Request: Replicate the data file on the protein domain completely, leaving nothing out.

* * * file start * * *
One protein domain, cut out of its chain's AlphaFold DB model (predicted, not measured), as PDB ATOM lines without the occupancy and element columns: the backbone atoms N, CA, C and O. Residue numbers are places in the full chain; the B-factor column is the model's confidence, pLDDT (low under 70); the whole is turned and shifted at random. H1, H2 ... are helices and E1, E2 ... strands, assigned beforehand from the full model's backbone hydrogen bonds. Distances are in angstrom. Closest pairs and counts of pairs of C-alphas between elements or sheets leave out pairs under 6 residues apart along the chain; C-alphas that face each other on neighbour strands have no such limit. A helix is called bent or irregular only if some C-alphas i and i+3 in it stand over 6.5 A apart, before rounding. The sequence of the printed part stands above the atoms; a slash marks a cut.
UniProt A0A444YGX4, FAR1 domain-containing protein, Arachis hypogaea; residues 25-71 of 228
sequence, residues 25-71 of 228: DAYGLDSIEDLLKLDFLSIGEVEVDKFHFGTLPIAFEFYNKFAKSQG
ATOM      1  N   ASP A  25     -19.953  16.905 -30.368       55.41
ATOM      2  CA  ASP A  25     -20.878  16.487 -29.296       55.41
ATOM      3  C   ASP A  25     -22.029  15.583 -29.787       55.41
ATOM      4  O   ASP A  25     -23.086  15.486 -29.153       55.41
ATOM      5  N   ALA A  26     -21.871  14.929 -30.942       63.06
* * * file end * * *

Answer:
One protein domain, cut out of its chain's AlphaFold DB model (predicted, not measured), as PDB ATOM lines without the occupancy and element columns: the backbone atoms N, CA, C and O. Residue numbers are places in the full chain; the B-factor column is the model's confidence, pLDDT (low under 70); the whole is turned and shifted at random. H1, H2 ... are helices and E1, E2 ... strands, assigned beforehand from the full model's backbone hydrogen bonds. Distances are in angstrom. Closest pairs and counts of pairs of C-alphas between elements or sheets leave out pairs under 6 residues apart along the chain; C-alphas that face each other on neighbour strands have no such limit. A helix is called bent or irregular only if some C-alphas i and i+3 in it stand over 6.5 A apart, before rounding. The sequence of the printed part stands above the atoms; a slash marks a cut.
UniProt A0A444YGX4, FAR1 domain-containing protein, Arachis hypogaea; residues 25-71 of 228
sequence, residues 25-71 of 228: DAYGLDSIEDLLKLDFLSIGEVEVDKFHFGTLPIAFEFYNKFAKSQG
ATOM      1  N   ASP A  25     -19.953  16.905 -30.368       55.41
ATOM      2  CA  ASP A  25     -20.878  16.487 -29.296       55.41
ATOM      3  C   ASP A  25     -22.029  15.583 -29.787       55.41
ATOM      4  O   ASP A  25     -23.086  15.486 -29.153       55.41
ATOM      5  N   ALA A  26     -21.871  14.929 -30.942       63.06